Bob Dylan, Royal Albert Hall | New music reviews, news & interviews
Bob Dylan, Royal Albert Hall
A great tour draws to a triumphant close
And so Dylan’s tour of European theatres, opera houses and concert halls ended on Thursday night at the Royal Albert Hall, his first dates here in 46 years. I’ve seen him plenty of times over the past 30 years. This was the best of them. Dylan’s found a way to use his voice again, and his group is so nuanced to its needs, it’s a pure pleasure to hear. Charlie Sexton plays a warm and refined lead, not rock'n'roll at all, and there’s a quiet glow between all the players; it’s as if they’re facing the same way, looking at the same colours.
Appropriately, "Things Have Changed" opens it up as the stage lights – relics from a film noir set – glimmer over the six dimly silhouetted figures. It’s theatrical, and the flow of the lyrics – through "She Belongs to Me", with Dylan keening the long vowels, "Beyond Here Lies Nothing" and "What Good Am I?" – bring you up close and personal to the drama of those songs.
It’s the night’s cathartic release, executed simply, cleanly, powerfully
"What Good Am I" has him lead on piano, and he’s expressive, in direct contact with the regret and cool inevitability in that song. "Duquesne Whistle" is cinematic, a cheery, jerky overture to the Iron Age, Steam Age and Golden Age songs from Tempest. There’s a powerful articulation of "Pay in Blood", with an arrangement better than the record. "Tangled Up in Blue" is magnificent, with an interesting new verse, and the first set’s closer, "Love Sick", unwinds its maladies on one striking chord and some fine harmonica, Dylan playing it more expressively than he has in years.
After the interval there’s a compelling "High Water", the mandolin scurrying behind those lines of dread and survival. "Simple Twist of Fate" is gorgeous, Dylan hunched over the piano, the one low stage light at the front pointed to the band like a cannon. There’s a couple of new lines before the instrumental break I can’t quite catch.
"Early Roman Kings", a great Tempest song, as big as a tapestry, scrambles its inexorable mythology with street gang patois and Muddy Waters riffs. It sticks out like an Iron-Age crown between "Simple Twist of Fate" and a gorgeous "Forgetful Heart", one of his great late-night songs. “The door has closed for ever more, if indeed there ever was a door…” You can’t knock lines like that with a stick, and that’s when pretty well everyone in the hall rises up because you really feel it, that Dylan feels it, too, as he’s doing it, rather than just passing it by, as he has done so often. There’s been a transmission.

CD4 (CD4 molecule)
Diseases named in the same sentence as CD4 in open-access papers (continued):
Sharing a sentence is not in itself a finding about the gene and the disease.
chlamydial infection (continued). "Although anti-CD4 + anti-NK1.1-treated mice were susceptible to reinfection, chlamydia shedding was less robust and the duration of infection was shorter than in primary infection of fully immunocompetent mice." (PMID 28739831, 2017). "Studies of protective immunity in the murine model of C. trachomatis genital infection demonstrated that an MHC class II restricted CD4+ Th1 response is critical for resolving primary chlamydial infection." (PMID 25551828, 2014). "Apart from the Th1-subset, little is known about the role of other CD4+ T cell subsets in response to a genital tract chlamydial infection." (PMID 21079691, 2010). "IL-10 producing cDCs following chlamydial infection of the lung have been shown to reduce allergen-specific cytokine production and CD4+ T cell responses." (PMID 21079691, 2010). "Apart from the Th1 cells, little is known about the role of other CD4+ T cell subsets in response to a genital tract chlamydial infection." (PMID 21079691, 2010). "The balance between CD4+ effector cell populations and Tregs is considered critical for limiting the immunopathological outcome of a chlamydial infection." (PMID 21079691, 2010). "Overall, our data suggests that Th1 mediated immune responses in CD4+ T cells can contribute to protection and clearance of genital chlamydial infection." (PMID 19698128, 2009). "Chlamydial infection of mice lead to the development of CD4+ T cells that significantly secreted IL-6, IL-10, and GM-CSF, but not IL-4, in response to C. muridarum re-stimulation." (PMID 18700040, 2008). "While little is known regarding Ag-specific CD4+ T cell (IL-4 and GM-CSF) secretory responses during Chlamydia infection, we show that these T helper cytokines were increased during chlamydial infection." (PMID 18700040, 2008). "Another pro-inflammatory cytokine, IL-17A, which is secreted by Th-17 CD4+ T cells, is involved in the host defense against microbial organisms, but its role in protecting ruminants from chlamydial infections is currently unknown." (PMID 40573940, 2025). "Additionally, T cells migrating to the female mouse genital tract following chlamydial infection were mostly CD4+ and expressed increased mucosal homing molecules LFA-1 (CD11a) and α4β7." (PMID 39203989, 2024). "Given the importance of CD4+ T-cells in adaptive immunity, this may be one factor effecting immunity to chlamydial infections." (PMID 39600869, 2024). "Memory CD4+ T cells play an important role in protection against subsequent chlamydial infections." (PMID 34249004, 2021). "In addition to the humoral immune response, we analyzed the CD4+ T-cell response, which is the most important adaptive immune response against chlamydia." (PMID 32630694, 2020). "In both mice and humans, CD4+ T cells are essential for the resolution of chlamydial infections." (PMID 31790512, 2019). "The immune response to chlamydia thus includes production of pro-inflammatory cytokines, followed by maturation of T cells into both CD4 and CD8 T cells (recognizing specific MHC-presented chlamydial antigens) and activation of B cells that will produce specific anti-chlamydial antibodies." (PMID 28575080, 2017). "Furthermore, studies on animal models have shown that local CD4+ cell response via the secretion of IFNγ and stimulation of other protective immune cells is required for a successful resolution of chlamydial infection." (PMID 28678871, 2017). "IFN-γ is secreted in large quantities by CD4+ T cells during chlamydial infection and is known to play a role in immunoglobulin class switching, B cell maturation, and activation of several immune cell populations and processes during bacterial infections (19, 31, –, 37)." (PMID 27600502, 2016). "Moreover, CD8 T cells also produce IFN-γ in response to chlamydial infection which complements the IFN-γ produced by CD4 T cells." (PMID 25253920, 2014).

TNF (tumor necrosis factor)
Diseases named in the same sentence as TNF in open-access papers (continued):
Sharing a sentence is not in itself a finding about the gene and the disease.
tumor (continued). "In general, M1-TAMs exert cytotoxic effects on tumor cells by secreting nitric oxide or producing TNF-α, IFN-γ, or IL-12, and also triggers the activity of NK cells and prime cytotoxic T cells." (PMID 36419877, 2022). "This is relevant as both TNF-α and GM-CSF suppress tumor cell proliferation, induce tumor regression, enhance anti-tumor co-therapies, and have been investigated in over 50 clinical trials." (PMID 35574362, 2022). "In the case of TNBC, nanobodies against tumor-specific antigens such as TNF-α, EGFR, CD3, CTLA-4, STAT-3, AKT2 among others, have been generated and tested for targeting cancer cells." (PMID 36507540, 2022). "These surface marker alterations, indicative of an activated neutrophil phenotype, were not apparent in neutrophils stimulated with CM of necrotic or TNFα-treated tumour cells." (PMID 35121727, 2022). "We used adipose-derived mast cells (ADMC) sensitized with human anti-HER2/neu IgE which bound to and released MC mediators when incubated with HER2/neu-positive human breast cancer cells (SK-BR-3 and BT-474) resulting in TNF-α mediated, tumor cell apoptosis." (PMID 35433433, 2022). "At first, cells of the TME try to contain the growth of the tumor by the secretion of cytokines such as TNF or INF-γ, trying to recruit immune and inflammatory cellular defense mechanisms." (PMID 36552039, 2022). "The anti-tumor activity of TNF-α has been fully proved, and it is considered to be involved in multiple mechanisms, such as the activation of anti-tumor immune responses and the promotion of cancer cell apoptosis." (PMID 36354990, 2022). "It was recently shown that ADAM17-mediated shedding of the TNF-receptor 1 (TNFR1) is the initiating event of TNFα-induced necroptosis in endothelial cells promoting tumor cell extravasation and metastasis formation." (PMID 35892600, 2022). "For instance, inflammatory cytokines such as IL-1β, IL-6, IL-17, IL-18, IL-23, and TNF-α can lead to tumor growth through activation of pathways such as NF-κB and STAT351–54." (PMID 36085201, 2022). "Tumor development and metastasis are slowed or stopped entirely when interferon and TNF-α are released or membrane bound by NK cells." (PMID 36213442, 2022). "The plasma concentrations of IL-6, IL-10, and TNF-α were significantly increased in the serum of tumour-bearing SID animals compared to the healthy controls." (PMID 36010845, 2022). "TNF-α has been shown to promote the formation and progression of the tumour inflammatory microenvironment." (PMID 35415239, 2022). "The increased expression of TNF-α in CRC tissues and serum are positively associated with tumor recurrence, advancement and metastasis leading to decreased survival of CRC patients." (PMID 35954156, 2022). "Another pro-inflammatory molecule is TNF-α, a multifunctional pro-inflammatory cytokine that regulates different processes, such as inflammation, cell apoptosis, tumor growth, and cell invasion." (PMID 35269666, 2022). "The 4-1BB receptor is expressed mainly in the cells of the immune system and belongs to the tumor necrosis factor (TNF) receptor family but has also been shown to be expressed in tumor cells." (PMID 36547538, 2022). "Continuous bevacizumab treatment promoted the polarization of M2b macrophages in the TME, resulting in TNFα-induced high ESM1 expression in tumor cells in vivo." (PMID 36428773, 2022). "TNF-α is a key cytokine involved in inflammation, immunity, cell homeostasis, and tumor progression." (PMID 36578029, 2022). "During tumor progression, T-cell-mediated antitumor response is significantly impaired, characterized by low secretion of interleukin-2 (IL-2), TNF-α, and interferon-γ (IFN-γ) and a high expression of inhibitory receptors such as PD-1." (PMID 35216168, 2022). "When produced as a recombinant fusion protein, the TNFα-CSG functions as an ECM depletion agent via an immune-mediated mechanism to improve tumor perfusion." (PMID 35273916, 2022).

"Scarlet Town", drawn from "Barbara Allen", a song you would have heard in the London of Pepys, plague and fire, is transfixing. "Soon After Midnight" is played out in almost complete darkness, against a blurred starry projection on the curtain below the Choir. "Long and Wasted Years" is a stand-out track on Tempest, and it’s the night’s cathartic release, executed simply, cleanly, powerfully, and raising the hall to its feet once again.
The encores are a quiet, contained "All Along the Watchtower", and "Blowin' in the Wind" opens with a peeling, curling harmonica, the rind of the tune shedding its skin. And then it’s over, the ovation a roar. Dylan strokes a few outstretched hands at the foot of the stage, bends his knee to his audience and steps back to the band, and they stand there like a gang, no smiles, no bow, no movement. Like stills. It would be great if they started laughing like gangs in spaghetti Westerns do; like a lot of things in life, that’s just not going to happen.
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